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Full Throttle Rock

Album Review: Accept - The Rise Of Chaos

Posted on November 6, 2017 at 8:50 PM

Accept – The Rise Of Chaos

Written by The Rock Man

Acclaimed German metal pioneers Accept are one of those examples of bands of a certain vintage that prove retirement is not, and should not be, an option. For over 40 years they have produced quality material time and time again and have out-lasted all the trends of the day. I have a strong belief that when you know who you are as a band, know who your audience is and stay true to that formula, you’ll always be successful. Accept would appear to support that theory. Adding further weight to this argument is the band’s latest effort The Rise Of Chaos, which in short, can only be described as a sold ball of heavy metal mastery.


Guitarist Wolf Hoffman and bassist Peter Baltes have been the driving force since the bands conception back in ’76 and remain so to this day. As for vocalist Mark Tornillo, this is his fourth outing with the band and with each record I feel he consolidates his place in the legacy of Accept. The album also introduces fans to newcomers Christopher Williams on drums and Uwe Lulis on guitar.

For those looking for a little more lyrical substance than the standard ‘boy meets girl’ tag-line, the album is full of thought provoking themed tracks. For as long as I can remember a popular source of inspiration for metal bands throughout the ages has been the destruction of the human race and/or Mother Earth. On The Rise Of Chaos cuts such as Die By The Sword, Race To Extinction and the title track serves the album adequately in this regard.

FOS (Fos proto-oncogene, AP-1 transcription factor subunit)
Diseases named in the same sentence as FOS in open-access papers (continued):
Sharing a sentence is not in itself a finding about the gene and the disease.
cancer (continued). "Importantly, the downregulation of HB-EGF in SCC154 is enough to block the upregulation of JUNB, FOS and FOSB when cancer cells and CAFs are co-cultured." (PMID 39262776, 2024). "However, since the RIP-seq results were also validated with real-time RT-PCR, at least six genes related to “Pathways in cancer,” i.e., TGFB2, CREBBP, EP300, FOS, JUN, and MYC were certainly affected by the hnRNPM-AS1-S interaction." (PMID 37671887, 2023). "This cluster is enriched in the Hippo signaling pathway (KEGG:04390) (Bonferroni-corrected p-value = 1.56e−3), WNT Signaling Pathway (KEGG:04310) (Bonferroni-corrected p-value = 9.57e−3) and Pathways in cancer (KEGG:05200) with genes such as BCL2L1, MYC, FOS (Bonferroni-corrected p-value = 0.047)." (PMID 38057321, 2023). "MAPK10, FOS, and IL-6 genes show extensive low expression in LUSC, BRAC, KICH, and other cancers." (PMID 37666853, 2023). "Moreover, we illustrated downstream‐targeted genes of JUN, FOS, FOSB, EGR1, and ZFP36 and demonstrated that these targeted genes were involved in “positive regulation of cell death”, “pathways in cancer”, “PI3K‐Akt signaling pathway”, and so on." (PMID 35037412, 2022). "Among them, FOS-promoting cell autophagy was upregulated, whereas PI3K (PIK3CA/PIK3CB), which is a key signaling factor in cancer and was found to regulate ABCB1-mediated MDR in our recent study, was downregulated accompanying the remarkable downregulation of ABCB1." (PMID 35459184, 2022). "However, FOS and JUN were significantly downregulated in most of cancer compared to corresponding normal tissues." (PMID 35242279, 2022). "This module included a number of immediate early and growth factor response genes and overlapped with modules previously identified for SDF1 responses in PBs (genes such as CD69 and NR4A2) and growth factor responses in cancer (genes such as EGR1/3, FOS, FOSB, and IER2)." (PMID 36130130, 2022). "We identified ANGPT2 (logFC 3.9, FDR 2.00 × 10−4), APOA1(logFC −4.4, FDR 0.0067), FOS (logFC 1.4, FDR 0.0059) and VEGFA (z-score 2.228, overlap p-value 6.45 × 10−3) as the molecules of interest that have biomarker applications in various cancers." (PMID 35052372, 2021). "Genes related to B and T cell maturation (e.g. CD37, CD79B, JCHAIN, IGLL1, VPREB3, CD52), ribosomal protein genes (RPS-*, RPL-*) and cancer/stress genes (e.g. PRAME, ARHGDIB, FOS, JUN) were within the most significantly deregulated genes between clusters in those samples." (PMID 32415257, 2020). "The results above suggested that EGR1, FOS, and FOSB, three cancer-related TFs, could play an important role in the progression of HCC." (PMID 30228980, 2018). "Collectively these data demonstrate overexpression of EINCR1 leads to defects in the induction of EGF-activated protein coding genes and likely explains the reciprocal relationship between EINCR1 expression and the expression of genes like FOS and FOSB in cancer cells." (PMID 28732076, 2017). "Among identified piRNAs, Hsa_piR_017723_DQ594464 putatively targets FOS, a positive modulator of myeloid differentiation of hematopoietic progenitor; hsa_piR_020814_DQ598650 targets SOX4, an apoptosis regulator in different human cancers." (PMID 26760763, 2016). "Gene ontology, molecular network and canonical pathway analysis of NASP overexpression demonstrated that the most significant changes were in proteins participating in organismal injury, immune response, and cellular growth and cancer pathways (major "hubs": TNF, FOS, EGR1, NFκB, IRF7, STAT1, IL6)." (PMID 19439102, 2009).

Koolaid, in short, is a cautionary tale of extreme religious cults. More specifically the 1978 Jonestown massacre where cult leader Jim Jones forced 900 of his followers to participate in a mass murder-suicide. For those of us that grew up in the vinyl/8 track era there’s Analog Man. Here Tornillo laments a simpler time before the world was overtaken by technology with lyrical gems like “I’m an analog man / trapped in a digital world” and “My cell phone is smarter than me”, and this is a song I can honestly relate to.

On Hole In The Head the band focuses on breaking free of the bonds of addiction. The track is written in such a manner that the “addiction” can be interpreted however the listener chooses. Of course anytime you have a metal song called No Regrets it’s pretty obvious what you’re going to get. In a similar vein, What’s Done Is Done shares a simple message that: ‘the past cannot be changed, accept what has happened and move forward’.

Once again the band has turned to producer Andy Sneap (Saxon/Megadeth) to helm the production duties. And why not? Sneap has produced the band’s previous three albums and on those works the results were stunning. Again, the sonics are well balanced, clean and crisp and you can easily identify what each band member is doing and the ratio of vocals to instrument is spot on.

Overall, The Rise Of Chaos is another durable achievement in the band’s extensive contribution to metal music. And with strong efforts like this under its belt, it’s easy to see why Accept have become one of the powerhouses of the German music industry over a four-decade reign.

Categories: Album Reviews

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